Harley-Davidson (NYSE:HOG) is scheduled to report third-quarter earnings on Oct. 23, and investors should brace for things to turn ugly. The period is typically among the worst-performing quarters of the year, second only to the winter-weary fourth quarter, and there's no reason to believe the motorcycle maker is about to change results this year.
Below are some areas Harley-Davidson investors should watch to gauge just how bad the situation is getting.
Hope springs eternal at Harley-Davidson, and despite plummeting sales, it says it will boost shipments to dealers by anywhere from 45,500 to 50,500 bikes, a 9% to 21% jump from last year, when it shipped 41,662 motorcycles. There are several reasons why it is increasing shipments.
Inventory in the U.S. was down by 14,100 units in the second quarter as part of a plan to reduce supply on dealer lots. Slow sales had caused dealers to have too many bikes, so Harley has been managing the cadence of deliveries. Now, the new 2019 models are hitting showrooms, boosting the shipment numbers.
Overall, though, Harley expects shipments to be down about 2% to 4% for the year (shipments were down 10.5% in the first half of the year). With as many as 236,000 bikes expected to be shipped for the full year, Harley is building the numbers back up in the second half of the year. But without sales, dealers might soon be in the same boat of having too many bikes on hand.
Last quarter, Harley motorcycle sales surprised everyone by not being as terrible as expected. Not that they were good, but the 6.4% decline was much better than the 12% plunge experienced in the second quarter, making it look as if the turnaround everyone was waiting for had finally arrived.
The problem: The 46,490 bikes sold were the fewest since the second quarter of 2009, when it sold only 35,000 bikes during the depths of the Great Recession. So sales might have been better than everyone thought they would be, but they still weren't good. And since the new crop of bikes are pretty much the same as those they're replacing -- big and expensive, even with the merged Dyna and Softail lines -- it means today's motorcycle buyers aren't going to be lining up to ride off on a Harley.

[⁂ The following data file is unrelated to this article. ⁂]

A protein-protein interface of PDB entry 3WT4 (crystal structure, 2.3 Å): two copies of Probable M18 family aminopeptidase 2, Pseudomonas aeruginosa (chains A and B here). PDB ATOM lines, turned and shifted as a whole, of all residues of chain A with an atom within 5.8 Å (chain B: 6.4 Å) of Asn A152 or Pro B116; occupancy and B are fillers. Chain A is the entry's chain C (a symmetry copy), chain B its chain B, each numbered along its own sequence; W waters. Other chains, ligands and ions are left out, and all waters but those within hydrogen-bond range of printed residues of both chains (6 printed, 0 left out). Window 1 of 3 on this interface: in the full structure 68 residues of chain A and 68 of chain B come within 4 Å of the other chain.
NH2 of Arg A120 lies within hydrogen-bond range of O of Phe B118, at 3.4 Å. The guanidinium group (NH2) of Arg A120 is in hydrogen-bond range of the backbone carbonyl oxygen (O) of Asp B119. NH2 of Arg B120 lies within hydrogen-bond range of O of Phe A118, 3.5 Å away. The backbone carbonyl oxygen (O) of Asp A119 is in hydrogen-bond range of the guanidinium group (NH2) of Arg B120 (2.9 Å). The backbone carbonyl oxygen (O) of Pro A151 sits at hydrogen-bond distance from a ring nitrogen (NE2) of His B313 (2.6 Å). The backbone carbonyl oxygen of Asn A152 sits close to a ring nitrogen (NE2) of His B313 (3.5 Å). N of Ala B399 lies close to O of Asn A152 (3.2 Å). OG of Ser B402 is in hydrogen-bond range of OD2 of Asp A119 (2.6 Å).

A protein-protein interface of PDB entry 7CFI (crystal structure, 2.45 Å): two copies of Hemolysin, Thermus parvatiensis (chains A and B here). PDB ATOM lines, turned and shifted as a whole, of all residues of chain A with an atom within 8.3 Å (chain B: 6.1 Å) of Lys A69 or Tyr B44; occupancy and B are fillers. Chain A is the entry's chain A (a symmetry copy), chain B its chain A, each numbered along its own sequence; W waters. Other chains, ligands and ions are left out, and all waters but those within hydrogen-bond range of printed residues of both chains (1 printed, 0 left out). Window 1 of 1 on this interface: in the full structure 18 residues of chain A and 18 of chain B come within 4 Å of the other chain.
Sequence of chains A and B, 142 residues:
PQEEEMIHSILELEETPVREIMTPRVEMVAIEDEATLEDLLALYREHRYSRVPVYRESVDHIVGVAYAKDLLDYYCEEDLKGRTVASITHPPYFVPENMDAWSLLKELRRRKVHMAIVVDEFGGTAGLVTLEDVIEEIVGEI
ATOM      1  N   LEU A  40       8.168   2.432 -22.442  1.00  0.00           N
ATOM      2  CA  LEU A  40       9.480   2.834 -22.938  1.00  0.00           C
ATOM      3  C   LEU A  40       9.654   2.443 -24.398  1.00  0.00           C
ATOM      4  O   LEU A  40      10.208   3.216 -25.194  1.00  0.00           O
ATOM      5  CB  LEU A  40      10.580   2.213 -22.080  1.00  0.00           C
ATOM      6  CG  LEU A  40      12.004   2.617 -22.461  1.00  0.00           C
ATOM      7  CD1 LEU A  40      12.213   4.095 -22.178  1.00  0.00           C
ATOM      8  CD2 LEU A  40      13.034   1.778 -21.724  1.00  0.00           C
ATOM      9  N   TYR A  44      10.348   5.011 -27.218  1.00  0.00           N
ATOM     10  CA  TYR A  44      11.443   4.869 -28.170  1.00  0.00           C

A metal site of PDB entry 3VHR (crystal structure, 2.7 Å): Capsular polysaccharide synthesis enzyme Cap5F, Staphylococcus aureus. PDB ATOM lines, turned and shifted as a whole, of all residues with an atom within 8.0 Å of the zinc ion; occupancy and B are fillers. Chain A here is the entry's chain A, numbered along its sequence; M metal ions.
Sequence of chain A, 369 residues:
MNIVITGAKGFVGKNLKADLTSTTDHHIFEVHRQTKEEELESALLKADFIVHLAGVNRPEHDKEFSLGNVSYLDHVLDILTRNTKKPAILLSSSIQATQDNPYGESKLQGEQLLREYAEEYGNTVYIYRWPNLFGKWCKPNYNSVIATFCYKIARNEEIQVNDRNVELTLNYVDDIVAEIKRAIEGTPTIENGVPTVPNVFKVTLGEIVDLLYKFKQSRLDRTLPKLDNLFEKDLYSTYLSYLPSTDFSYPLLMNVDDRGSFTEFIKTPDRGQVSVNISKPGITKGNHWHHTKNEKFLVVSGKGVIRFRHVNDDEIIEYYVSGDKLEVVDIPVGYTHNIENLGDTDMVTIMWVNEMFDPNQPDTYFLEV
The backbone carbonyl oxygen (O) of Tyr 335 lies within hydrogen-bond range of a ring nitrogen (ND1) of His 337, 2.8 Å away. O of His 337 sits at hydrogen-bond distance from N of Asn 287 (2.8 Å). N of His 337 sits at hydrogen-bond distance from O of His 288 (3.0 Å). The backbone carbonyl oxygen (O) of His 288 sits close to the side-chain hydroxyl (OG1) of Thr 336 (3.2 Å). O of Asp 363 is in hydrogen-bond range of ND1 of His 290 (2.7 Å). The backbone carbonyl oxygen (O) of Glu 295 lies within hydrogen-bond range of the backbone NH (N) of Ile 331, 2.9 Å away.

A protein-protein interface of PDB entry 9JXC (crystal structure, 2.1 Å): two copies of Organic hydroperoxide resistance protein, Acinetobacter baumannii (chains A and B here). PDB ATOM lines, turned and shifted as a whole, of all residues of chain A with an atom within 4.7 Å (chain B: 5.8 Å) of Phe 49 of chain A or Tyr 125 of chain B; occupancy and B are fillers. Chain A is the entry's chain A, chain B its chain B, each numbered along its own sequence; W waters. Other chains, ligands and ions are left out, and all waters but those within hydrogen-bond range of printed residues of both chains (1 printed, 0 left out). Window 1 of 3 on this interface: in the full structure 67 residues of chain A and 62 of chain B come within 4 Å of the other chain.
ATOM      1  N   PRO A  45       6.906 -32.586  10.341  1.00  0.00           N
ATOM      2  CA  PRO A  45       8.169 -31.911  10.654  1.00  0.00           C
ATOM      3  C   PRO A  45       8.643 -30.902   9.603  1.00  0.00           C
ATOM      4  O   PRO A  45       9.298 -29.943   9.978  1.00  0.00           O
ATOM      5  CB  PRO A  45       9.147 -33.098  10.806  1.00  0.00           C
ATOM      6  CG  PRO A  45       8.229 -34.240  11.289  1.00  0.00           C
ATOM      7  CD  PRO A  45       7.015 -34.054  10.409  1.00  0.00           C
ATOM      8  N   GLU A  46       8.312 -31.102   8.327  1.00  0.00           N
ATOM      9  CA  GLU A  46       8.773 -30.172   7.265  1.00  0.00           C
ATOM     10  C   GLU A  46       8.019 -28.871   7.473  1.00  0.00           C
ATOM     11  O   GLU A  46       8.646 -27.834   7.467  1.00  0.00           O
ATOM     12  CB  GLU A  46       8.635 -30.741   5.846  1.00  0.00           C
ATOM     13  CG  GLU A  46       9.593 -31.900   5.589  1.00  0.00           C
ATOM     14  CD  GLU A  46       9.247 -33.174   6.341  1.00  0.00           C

The new demographic of young, urban, and female riders are looking for smaller, lighter, and cheaper bikes. And though Harley plans to build them sometime in the future, that's not the case now -- and investors shouldn't expect that sales will increase or even appreciably narrow the decline.
They also face competition from used bikes, the sales of which are outpacing new ones by 3 to 1, The Wall Street Journal reports. And there is the lingering threat from the trade war between the U.S. and seemingly everyone else. Although it shipped bikes to Europe ahead of the retaliatory tariffs being imposed, Harley is eating the higher costs instead of passing them along to dealers or customers, which means margins are going to be hurt.
Analysts are forecasting earnings of $0.54 per share this quarter, a 38% increase over the $0.39 per share it earned a year ago. One thing Harley-Davidson has always done well, even during this downturn, is protect its bottom line, though often to its detriment interns of sales.
It has mostly refused to engage in the discounting that its rivals use to move bikes, and that has kept margins intact. Because it owns about half the U.S. motorcycle market and about a third of the global market, it believes it can afford to stay above the fray.
This past quarter it did try several promotional offers, such as discounted financing of 1.99% and a mailing to select customers offering a $1,500 rebate. Both were for a limited time, but the results suggest they had the desired effect. Harley said sales had a slow start due to poor weather in April, but the promotions helped lift sales in May and June, and likely led to the "less worse" sales performance in the quarter.
Harley generated adjusted earnings of $1.52 per share, a less than 3% gain from the prior period, which indicates it could do more on the discounting front. It could generate more sales, preserve its market position, and still grow profits for shareholders.
The key takeaway
Harley is shipping more bikes to dealers to get inventories to targeted levels. But without sales, those new bikes will again face the prospect of gathering dust on showroom floors. Earnings will eventually be hurt too.
Without any catalysts to move bikes off the lot, Harley-Davidson's third quarter is going to see more of the same, and ultimately that will damage the bike maker's reputation and hurt the premium positioning it is fighting so hard to maintain.